I will say that the switch itself worked beautifully. The failure I experienced was really mostly a failure of imagination – that I found it hard to abandon the ideas that weren’t working and come up with others that would be meaningful and yet achievable with what I had at hand. At the end of the day, I would have been better off taking a step back and looking at the possibilities, rather than chasing one thought to the exclusion of all others.


Thoughts on Interactivity and Unknown Knowns

As I’ve gone though my first week at ITP, I keep returning to Slavoj Zizek’s critique of the philosophy of Donald Rumsfeld. Rumsfeld states that, in the leadup to the war, we were faced with known knowns (things we know we know), known unknowns (things we know we don’t know) and unknown unknowns (things we don’t even know that we don’t know), where presumably the real danger lies. Zizek points out that he misses the logical fourth state, which would be “unknown knowns.”

In Zizek’s reading, the “unknown knowns” are suppositions, tendencies, reactions and practices that are not acknowledged or scrutinized (hence “unknown”) but which are integrally part of our operations (“known” in the sense of fixed/assured and not subject to change). It creates a picture of an actor who presumes he is working from a defined set of parameters to create an ostensibly predictable outcome, while he is in fact working with some other parameters which he neither acknowledges nor understands, but which nevertheless affect the outcome and render it unpredictable, in Rumsfeld’s case catastrophically so.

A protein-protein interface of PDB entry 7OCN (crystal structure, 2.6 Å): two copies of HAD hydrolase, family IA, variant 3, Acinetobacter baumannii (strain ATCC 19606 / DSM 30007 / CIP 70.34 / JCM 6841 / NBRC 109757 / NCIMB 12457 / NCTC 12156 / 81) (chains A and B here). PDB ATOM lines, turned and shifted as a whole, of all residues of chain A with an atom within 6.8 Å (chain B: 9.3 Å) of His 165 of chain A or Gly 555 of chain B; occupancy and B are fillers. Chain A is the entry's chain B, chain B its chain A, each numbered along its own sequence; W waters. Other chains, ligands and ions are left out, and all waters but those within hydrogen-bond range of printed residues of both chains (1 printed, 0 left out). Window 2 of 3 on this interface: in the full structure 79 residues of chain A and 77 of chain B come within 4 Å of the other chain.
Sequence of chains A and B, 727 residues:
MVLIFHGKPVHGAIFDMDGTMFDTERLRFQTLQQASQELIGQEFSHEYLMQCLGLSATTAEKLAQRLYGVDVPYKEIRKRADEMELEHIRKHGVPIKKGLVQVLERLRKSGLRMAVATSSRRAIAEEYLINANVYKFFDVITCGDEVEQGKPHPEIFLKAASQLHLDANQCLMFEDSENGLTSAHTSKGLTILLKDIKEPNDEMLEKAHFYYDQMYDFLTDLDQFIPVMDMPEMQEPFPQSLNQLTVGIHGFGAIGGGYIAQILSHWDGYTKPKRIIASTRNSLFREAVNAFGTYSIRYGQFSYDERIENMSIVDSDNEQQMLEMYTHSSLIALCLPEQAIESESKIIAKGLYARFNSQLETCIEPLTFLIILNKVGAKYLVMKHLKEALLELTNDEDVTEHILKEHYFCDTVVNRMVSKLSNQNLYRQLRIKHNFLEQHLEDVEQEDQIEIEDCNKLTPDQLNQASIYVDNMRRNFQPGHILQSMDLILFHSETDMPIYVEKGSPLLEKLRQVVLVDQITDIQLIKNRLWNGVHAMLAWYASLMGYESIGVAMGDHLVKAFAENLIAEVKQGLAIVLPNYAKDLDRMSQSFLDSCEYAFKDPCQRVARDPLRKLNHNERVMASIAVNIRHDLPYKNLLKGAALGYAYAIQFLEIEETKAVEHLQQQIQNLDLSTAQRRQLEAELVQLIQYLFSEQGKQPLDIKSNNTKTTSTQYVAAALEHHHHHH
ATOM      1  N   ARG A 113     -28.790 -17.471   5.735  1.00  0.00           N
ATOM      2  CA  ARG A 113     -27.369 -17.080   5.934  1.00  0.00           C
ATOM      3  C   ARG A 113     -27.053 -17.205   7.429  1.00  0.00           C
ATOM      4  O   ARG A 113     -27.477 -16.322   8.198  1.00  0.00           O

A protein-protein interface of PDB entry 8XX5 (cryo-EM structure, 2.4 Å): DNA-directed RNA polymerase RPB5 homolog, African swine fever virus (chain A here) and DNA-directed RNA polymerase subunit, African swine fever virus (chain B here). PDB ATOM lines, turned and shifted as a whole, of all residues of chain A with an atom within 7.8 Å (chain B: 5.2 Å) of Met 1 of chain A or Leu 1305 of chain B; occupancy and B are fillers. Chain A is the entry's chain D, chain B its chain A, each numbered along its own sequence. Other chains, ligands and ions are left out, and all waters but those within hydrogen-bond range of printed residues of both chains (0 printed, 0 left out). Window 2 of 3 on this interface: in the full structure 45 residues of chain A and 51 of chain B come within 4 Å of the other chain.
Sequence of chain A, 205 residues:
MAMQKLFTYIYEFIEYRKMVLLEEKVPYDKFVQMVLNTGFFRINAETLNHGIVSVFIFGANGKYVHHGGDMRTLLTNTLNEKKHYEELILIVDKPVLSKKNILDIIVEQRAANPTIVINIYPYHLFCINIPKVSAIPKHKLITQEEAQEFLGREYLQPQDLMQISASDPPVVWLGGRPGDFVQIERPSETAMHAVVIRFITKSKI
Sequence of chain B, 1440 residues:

I feel like this dovetails quite handily into discussions of interactivity. As a complete amateur, I see building interactivity as the process of determining how a person enters parameters to affect the outcome of an event, which is then in turn edifying, entertaining or in some sense meaningful to the person. Our job as designers is both to come up with the skeleton of an interaction (desire -> process -> result) and figure out how to allow the participant to “create” that interaction for him- or herself.